it, defeasible by the payment of the sum it is given to secure. Barrett Manufacturing Co. v. Van Ronk, 212 N. Y. 90, 10:5 N. E. 811. A void chattel mortgage does not and cannot transfer or incumber the property described in it. An invalid transfer is no transfer. It is merely the form or semblance, without reality, of a transfer. If the mortgages were invalid, they would not by legal intendment avoid the policy. The defendant seeking to avoid the policy on the ground that the property was incumbered by the mortgages was bound to show they were, as against the insured, mortgages in reality as well as in appearance. * * * [Citing many cases.]
HiscocK, C. J. and MCLAUGHLIN and ANDREWS, JJ., concur with
HOGAN and ELKUs, JJ., concur with CoLLIN, J. Judgment affirmed.14
(iv) CHANGE OF INTEREST, TITLE OR POSSESSION.
WILLIAM SKINNER & SONS SHIPBUILDING & DRY-DOCK
CO. v. HOUGHTON.
Court of Appeals of Maryland, 1900.
921 Td. 68, 48 Atl. 85, 84 Am. St. 485.
Bill by the William Skinner & Sons Shipbuilding & Dry-Dock Company of Baltimore City against Caroline S. Houghton and others. From a decree for defendants, plaintiff appeals. Affirmed in part, and reversed in part.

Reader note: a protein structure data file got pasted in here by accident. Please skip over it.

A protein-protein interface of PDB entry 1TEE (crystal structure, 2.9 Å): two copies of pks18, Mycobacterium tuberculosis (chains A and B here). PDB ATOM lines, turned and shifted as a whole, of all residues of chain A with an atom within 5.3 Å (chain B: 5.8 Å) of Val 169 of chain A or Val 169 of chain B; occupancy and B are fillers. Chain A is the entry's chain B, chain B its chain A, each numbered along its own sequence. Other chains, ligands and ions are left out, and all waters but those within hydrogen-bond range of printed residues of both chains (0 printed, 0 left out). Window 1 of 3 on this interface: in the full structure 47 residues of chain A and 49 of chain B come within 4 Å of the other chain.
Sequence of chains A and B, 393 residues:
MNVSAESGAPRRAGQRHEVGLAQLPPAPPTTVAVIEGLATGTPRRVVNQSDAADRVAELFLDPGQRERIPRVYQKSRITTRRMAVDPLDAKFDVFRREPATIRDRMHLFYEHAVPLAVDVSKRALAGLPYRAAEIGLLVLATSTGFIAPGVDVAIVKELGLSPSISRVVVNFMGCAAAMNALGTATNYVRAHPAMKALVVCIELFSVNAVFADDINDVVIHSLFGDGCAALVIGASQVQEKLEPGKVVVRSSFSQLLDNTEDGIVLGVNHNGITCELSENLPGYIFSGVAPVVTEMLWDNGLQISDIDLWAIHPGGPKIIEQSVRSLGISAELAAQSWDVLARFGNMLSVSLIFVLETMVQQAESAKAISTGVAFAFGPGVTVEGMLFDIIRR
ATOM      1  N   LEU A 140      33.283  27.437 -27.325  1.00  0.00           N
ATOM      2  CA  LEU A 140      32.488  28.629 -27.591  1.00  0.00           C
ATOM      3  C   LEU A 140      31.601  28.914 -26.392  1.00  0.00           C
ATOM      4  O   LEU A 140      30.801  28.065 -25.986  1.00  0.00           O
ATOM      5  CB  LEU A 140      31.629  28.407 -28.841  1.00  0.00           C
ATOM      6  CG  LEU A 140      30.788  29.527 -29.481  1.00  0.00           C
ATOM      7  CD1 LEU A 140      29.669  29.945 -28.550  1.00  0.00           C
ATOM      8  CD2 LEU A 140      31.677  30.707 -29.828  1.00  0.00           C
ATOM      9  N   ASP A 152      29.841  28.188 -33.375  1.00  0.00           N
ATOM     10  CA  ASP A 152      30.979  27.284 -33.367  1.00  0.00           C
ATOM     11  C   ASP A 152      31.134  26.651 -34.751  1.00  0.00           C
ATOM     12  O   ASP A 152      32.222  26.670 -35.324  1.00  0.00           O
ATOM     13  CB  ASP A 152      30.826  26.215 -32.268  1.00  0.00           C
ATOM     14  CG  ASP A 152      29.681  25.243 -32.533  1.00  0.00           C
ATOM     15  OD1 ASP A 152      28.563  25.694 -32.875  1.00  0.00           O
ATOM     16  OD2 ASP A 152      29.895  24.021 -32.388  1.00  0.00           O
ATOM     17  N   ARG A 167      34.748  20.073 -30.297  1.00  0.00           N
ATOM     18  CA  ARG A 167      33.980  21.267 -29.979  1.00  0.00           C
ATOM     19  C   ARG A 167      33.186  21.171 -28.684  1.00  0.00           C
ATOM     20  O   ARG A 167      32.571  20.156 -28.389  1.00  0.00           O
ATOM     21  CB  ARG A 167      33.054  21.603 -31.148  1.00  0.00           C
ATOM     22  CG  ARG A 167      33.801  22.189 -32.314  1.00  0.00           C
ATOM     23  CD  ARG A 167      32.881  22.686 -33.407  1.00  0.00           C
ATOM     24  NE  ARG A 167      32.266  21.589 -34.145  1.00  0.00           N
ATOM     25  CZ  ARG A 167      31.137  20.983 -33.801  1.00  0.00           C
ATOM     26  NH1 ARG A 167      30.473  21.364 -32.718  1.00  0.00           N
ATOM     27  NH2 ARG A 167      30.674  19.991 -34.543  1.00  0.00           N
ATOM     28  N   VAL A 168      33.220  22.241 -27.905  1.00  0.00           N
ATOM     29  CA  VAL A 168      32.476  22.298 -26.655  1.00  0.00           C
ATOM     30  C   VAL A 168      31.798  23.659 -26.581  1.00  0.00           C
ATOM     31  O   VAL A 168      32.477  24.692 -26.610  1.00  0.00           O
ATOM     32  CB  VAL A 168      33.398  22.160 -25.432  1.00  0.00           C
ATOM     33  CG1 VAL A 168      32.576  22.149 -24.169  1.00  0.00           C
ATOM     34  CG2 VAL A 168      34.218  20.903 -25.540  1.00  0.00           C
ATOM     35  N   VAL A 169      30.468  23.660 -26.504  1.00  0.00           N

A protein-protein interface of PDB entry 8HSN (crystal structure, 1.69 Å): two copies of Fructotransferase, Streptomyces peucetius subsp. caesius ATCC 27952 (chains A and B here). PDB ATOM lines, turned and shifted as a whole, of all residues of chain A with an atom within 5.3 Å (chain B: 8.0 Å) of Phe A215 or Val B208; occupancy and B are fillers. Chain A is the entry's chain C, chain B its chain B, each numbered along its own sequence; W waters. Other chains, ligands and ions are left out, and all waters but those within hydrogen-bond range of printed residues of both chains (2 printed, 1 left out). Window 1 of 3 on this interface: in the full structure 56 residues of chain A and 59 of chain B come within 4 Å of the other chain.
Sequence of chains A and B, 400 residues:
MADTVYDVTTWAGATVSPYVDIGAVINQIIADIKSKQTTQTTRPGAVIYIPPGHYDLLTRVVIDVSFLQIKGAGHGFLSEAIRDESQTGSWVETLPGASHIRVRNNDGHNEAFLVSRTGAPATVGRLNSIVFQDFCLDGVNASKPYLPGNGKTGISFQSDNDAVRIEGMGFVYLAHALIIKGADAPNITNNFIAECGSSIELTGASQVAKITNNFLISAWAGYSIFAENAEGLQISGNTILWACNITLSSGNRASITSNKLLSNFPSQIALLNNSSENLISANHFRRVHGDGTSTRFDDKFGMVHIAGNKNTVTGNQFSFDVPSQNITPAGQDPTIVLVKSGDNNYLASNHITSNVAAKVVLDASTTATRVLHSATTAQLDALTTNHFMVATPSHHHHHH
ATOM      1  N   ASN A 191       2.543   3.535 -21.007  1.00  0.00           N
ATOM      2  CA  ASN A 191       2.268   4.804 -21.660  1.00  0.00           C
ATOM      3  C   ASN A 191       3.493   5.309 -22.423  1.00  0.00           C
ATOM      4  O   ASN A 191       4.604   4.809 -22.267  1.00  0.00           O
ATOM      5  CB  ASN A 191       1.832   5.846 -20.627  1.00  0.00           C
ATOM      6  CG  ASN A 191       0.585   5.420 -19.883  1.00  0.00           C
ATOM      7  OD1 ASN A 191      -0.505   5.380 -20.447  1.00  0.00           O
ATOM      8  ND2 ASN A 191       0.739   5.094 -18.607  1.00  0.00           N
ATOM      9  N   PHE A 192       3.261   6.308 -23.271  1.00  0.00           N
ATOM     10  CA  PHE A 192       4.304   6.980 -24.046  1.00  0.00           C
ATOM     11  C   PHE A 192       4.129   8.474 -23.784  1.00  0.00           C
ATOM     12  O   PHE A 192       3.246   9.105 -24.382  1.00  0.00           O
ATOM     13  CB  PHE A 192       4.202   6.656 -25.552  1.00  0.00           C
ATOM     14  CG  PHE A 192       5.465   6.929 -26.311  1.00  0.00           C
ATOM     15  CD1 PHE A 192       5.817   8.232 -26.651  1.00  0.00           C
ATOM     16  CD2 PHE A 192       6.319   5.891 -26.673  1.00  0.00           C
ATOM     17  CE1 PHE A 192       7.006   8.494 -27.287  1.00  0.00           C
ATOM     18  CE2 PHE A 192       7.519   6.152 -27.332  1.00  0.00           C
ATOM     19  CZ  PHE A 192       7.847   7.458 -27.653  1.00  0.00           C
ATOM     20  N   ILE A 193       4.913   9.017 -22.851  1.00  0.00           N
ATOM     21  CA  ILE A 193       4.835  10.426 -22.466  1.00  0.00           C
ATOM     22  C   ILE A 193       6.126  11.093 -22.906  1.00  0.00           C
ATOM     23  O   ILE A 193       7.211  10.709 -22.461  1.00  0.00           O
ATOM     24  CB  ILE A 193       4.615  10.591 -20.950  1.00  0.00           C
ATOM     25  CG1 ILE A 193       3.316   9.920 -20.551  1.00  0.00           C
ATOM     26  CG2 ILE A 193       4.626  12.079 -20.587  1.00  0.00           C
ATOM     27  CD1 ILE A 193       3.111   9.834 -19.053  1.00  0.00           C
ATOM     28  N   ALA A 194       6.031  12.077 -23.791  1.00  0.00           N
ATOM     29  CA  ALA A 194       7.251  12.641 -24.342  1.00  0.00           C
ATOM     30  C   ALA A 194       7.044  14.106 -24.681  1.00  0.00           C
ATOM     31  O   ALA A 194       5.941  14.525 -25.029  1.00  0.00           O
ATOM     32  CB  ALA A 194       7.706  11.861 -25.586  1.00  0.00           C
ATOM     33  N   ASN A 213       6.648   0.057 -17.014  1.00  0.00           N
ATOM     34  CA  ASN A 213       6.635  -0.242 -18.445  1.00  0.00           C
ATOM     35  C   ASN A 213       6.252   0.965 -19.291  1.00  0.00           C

74 See comments on this ease (1920) 20 Colum. L. Rev. 797 (unfavorable), 69 U. of Pa. L. Rev. 79 (favorable), 7 Va. L. Rev. 152 (unfavorable), 5 Minn. L. Rev. 77 (favorable), 19 Mich. L. Rev. 224 (unfavorable). See also 13 A. L. R. 556.
If the mortgage is valid it is well settled that the insurance is rendered void by the "encumbrance clause" whether the policy was taken out before or after the execution of the mortgage in the absence of a full disclosure to the company. Prentiss-Wabers Stove Co. v. Millers Mut. Fire Ins. Assn. (1927) 192 Wis. 623, 211 N. W. 776, 213 N. W. 632; Niagara Fire Ins. Co. v. Mullins (1927) 218 Ky. 473, 291 S. W. 760, Comment (1927) 16 Ky. L. J. 73. But if a part only of the insured goods is mortgaged the policy is not vitiated. Mecca Fire Ins. Co. v. Wilderspin (1909, Tex.) 118 S. W. 1131, Comment (1909) 8 Mieh. L. Rev. 67.
Where the policy contains no clause against encumbrances, will failure to disclose the existence of a mortgage constitute a concealment avoiding the policy? See the cases in 28 A. L. R. 801.
Suppose the applicant is not asked whether his property is mortgaged, and not knowing its importance does not disclose the existence of a mortgage. Should an encumbrance clause avoid the policy? Is there basis for an estoppel? See Neher v. Western Assur. Co. (1905) 40 Wash. 157, 82 Pae. 166, Comment (1906) 4 Mich. L. Rev. 312.
Suppose the mortgage is discharged before the loss. Is the insurance revived? See Cottingham v. Maryland Motor Car Ins. Co. (1915) 168 N. Car. 259, 84 S. E. 274, L. R. A. 1915D, 344, Ann. Cas. 1917B, 1237, Comment (1915) 24 Yale L. J. 519.